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Ministerio combined leading

Ministerio

Barreiro’s comics often pay ironic homage to the dual function of entertainment and education in the tradition of science fiction magazines. These have often taken the opportunity to introduce readers to relevant scientific discoveries or facts – such as the principles of nuclear physics or the rudiments of space rocket design – or to frame social messages about the impact of scientific advance within their narratives, in the manner of the ecologically-orientated stories of the 1970s U.S. magazine Slow Death. Within Argentina, Raúl Roux’s Más allá (1938) was peppered with explanations of planetary orbits and Newton’s law of gravity. In an ironic replay of this relationship between entertainment and knowledge, the action of Ministerio is unsubtly interrupted by asides addressed to the reader, giving spurious information about the precise biological make-up of the particular (fictional) species currently attacking the protagonist. The example here lays out classic longitudinal and cross-section presentations of a mutant spider, the giant polyphagous multipede. At another point, an editorial interjection cuts into the narrative at a moment of maximum suspense, leaving the protagonist literally dangling from an elevator cable, to appeal to us as readers to forgive a forthcoming digression in the name of the advancement of knowledge. A page of background information ensues on the ‘Ese Ese’, the protagonist’s android pursuers, before we rejoin our hero, still clinging valiantly to the cable.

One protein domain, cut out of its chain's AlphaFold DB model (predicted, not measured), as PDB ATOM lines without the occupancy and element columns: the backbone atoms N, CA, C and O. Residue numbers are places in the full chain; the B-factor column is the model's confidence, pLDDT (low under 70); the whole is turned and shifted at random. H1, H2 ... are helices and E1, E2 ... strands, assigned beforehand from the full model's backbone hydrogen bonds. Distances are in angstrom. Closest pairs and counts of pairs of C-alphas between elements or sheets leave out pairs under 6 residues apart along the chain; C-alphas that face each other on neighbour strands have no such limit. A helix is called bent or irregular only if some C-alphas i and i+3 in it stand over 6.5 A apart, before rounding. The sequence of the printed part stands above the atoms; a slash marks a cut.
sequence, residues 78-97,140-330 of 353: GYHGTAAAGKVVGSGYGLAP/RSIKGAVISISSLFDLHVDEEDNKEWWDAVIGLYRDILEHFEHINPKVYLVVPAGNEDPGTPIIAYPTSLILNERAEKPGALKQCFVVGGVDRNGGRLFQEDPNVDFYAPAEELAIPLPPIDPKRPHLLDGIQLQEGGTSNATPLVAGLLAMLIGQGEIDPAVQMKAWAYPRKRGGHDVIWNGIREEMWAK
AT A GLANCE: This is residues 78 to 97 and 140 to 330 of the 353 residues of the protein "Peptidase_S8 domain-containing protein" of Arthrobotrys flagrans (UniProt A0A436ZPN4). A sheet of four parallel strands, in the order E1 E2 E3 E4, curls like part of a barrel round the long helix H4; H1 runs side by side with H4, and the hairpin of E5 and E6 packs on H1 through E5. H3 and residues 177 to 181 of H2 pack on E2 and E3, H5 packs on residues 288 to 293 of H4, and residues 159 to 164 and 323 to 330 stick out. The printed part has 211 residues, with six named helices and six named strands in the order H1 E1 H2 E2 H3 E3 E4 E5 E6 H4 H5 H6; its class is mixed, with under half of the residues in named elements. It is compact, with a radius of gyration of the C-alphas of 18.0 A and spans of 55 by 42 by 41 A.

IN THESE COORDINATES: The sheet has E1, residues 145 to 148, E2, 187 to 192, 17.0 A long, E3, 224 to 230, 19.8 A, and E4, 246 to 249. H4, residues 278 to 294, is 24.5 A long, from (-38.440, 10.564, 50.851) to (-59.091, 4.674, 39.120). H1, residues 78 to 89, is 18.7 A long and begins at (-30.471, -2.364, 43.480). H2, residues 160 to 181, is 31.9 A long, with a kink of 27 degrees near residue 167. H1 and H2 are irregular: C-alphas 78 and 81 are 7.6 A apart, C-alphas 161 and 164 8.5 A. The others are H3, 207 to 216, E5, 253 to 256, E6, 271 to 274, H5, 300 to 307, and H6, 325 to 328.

Ministerio presents a rather clichéd representation of the dehumanizing consequences of the development of science, technology, and urban modernity, but one that is redeemed by the ironic tone of its narrative and artwork. The human inhabitants of this vertical city are so rigidly segregated that they have no opportunity to discover the terrifying truth: that the lower classes of society are being recycled as food for the higher ones. After being drained of their life forces, they are mashed to a pulp in a huge machine, shown here, before emerging on a conveyor belt, reformed into neat cubes and ready for packaging. The machine’s quite unnecessary number of ducts and grinders, together with the sound effects of gory squelches, point with a self-parodying humour to the common use of visual hyperbole in comics.

Text: Joanna Page

Script: Ricardo Barreiro
Illustration: Francisco Solano López
Ministerio (Buenos Aires: La Página, 2009). Originally serialized in Fierro: Historietas para sobrevivientes (1986)
Permission sought

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